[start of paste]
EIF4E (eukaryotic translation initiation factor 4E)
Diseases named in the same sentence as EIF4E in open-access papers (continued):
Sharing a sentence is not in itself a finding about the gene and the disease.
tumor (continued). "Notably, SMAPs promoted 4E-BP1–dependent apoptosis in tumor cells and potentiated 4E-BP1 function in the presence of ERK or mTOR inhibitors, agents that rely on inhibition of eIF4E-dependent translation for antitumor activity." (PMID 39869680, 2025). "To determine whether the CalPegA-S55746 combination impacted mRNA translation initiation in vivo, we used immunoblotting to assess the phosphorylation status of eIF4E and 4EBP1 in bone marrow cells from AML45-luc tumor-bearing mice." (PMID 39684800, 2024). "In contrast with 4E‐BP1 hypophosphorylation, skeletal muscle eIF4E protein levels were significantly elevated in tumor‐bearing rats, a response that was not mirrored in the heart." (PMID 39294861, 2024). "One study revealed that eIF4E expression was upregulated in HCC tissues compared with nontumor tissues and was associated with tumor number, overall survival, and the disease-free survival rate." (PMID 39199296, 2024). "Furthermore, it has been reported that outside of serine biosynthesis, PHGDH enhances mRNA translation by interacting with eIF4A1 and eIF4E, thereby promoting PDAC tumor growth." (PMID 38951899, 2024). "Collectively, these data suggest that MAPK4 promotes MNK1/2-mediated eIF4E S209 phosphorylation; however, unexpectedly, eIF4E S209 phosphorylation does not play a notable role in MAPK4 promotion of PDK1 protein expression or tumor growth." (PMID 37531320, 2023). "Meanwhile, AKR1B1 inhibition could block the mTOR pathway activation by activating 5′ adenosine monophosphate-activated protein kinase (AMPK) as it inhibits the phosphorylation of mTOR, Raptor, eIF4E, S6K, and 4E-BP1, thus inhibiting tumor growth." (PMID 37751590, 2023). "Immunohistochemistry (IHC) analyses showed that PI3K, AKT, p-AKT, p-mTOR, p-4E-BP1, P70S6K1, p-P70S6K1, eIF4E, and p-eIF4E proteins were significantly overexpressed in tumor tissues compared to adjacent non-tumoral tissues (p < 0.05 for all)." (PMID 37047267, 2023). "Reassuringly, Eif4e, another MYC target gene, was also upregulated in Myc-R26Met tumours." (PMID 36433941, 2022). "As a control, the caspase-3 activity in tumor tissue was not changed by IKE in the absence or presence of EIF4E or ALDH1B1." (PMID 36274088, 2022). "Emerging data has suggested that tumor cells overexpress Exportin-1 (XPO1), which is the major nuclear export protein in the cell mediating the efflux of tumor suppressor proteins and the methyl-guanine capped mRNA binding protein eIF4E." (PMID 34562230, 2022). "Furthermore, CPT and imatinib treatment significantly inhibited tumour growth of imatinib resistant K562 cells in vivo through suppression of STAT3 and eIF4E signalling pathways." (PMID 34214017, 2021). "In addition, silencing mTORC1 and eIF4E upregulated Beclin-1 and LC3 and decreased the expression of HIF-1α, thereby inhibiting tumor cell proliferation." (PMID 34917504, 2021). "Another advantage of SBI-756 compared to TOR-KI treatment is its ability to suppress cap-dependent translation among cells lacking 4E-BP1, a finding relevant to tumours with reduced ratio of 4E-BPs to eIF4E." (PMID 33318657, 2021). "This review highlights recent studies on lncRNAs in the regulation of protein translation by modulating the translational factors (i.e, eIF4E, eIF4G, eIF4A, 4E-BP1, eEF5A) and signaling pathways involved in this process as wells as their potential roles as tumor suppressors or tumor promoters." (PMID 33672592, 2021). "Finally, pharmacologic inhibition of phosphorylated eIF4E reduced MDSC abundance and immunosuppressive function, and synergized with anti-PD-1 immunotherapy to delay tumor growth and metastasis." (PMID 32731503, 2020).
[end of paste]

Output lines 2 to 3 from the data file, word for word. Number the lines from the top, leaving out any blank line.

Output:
Diseases named in the same sentence as EIF4E in open-access papers (continued):
Sharing a sentence is not in itself a finding about the gene and the disease.